A Desire for Total Union, Total Impact

As I was working on the book review of Bad Behavior for Tuesday I came across an interview the author, Mary Gaitskill, did after the book came out.

One critic who panned it (the only one, as it was received very well by critics) didn’t like that many of the female characters were too submissive to men. This was her response:

For one thing, I think it’s absolutely irrelevant whether I’m writing about women being submissive to men or not. Submission or the lack of it—this is not a literary question, from my point of view. It’s something that exists in life; there are people of both sexes who are submissive. I think to bring that up in a review is tedious, because it’s irrelevant from a literary standpoint—I don’t understand why he even mentions it. It’s like he’s criticizing the book for something he personally finds objectionable in human beings.

So… I loved Mary Gaitskill for a bit.

Then this exchange occurred: [The story they’re referring to is ‘Secretary’–the one the film was based on—and SW is Stephen Westfall. Bolding is mine.]

SW: Do you think all masochism springs out of a certain amount of self-hatred?

MG: I don’t know.

SW: I could see how it could be self-transfiguring.

MG: Well, I don’t know. I think it’s a very complicated question psychologically, which I’m not prepared to deal with.

SW: I’m thinking, of course, as connected with martyrdom.

MG: I don’t buy that. I think that’s weird intellectual crap which people do to make something that’s very frightening acceptable. I don’t believe in that at all. The thing that I have noticed most about sadism and masochism, which I’ve said over and over again—I don’t think most people understand this, maybe because I don’t express it very clearly—I think what a masochist wants is deep intimacy and closeness, and they don’t know how to experience it except as an act of violation. They don’t have a concept of two people just, you know, touching together. Just like a sadist—what sadism is to me, is a breaking into another person, just breaking inside another person. And I can’t quite, I don’t know what the impulse is behind it. But to me, it’s an inability to have intimacy and a desperate, angry desire to have intimacy. And it’s people who have no concept of closeness, other than as a form of violation and submission.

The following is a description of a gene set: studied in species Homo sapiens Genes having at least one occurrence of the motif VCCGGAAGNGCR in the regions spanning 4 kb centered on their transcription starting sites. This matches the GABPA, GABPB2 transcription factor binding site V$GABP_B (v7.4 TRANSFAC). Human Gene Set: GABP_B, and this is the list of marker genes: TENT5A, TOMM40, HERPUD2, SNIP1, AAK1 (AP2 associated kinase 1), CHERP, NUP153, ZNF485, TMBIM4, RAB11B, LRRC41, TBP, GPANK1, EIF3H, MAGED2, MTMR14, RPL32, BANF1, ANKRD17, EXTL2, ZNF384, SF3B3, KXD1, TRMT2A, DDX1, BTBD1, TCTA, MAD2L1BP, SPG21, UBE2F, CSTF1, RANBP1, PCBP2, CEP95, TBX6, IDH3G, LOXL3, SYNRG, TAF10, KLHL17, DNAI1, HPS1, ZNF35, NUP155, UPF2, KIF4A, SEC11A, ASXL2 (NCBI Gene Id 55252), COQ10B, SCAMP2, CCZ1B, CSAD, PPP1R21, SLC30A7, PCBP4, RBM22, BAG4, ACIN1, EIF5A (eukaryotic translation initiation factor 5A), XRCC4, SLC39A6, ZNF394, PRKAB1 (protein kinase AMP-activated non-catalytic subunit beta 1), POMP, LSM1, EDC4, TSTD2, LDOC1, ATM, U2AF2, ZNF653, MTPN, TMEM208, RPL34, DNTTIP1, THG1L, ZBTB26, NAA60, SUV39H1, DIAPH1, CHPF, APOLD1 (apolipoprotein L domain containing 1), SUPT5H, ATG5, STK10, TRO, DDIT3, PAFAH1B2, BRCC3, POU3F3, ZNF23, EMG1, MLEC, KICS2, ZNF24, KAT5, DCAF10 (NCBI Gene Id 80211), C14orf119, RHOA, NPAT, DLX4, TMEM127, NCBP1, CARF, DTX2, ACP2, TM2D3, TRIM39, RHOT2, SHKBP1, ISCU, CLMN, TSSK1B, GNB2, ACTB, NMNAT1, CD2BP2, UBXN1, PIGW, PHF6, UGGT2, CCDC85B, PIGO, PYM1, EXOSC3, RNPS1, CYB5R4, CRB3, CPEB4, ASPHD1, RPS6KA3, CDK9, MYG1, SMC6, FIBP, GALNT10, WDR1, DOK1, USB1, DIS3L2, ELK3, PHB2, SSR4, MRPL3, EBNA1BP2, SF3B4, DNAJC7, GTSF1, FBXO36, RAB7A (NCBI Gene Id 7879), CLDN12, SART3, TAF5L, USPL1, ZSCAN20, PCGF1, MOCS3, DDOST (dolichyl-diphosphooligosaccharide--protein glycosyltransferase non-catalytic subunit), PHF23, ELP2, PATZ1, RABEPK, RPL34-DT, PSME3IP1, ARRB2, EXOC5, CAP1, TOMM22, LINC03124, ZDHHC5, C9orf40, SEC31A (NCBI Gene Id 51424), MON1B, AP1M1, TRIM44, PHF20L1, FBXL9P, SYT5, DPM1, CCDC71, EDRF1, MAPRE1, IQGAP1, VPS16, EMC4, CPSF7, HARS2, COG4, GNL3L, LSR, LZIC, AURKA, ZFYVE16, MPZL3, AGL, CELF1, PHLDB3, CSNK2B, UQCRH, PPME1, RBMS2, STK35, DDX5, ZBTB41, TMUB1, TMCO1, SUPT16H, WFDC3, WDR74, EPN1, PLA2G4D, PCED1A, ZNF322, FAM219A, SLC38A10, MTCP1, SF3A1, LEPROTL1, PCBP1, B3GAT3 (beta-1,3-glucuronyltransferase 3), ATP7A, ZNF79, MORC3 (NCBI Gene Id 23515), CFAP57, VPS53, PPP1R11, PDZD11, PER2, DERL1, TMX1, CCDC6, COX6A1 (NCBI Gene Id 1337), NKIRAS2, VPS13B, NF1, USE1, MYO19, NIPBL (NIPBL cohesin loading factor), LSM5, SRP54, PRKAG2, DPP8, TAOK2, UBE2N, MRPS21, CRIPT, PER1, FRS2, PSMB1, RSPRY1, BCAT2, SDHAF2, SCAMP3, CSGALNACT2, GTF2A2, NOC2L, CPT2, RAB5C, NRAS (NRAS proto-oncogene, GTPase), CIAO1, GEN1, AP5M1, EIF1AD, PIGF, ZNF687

SW: And it’s also highly ritualized.

MG: Yes, and safe, therefore. Inside the ritual, it’s a very control-oriented thing. I’m sure that’s not all there is to it. Like I said, I don’t think I’m a spokesperson, but that’s how I see it. And that’s what I’m writing about in the story. I mean, the woman does want this, not because she hates herself or hates women or women are supposed to be like this, but because she, personally, is not able to be intimate, and yet she really craves it. She’s also afraid of it, so this is her controlling device. It’s no political statement about women at all.

SW: So where’s the erotic charge in it then?

MG: In this story?

SW: No, no, not necessarily in this story, which is astoundingly unerotic for all the sexual game-playing that goes on, but—where might you figure the erotic charge in a sadomasochistic relationship lies?

MG Oh, because it’s the desire for such total union, total impact.

I think she thinks we're stuck in that Haddaway song. (I'm sorry it's in your head now.)

I think she thinks we’re stuck in that Haddaway song. (I’m sorry it’s in your head now.) (credit)

I don’t have practical experience–I’m a big Hermione and only have theoretical knowledge in this arena, but it seems to me from what I’ve read and the way I personally feel about …certain activities… that sadists and masochists can touch one another just fine. I certainly desire all sorts of stimulation and would feel connected in different ways through different types.

I do like the phrasing of ‘breaking into a another person’ though for me I think of mental domination working that way more than anything physical. I’m not remotely sadistic though, so I would love to hear from someone in that camp.

Mostly it sounds like someone who doesn’t understand there are different forms of intimacy and that S/M is just one form. Breaking someone down and taking care of them is highly intimate (if it’s not I don’t know what is). Making lurve on a bearskin rug in front of a roaring fire with Barry White on the hi-fi isn’t the only way to be intimate with someone.

I do wonder what sort of response Gaitskill received from the kink community after this interview was published and if her opinions on the matter have evolved.

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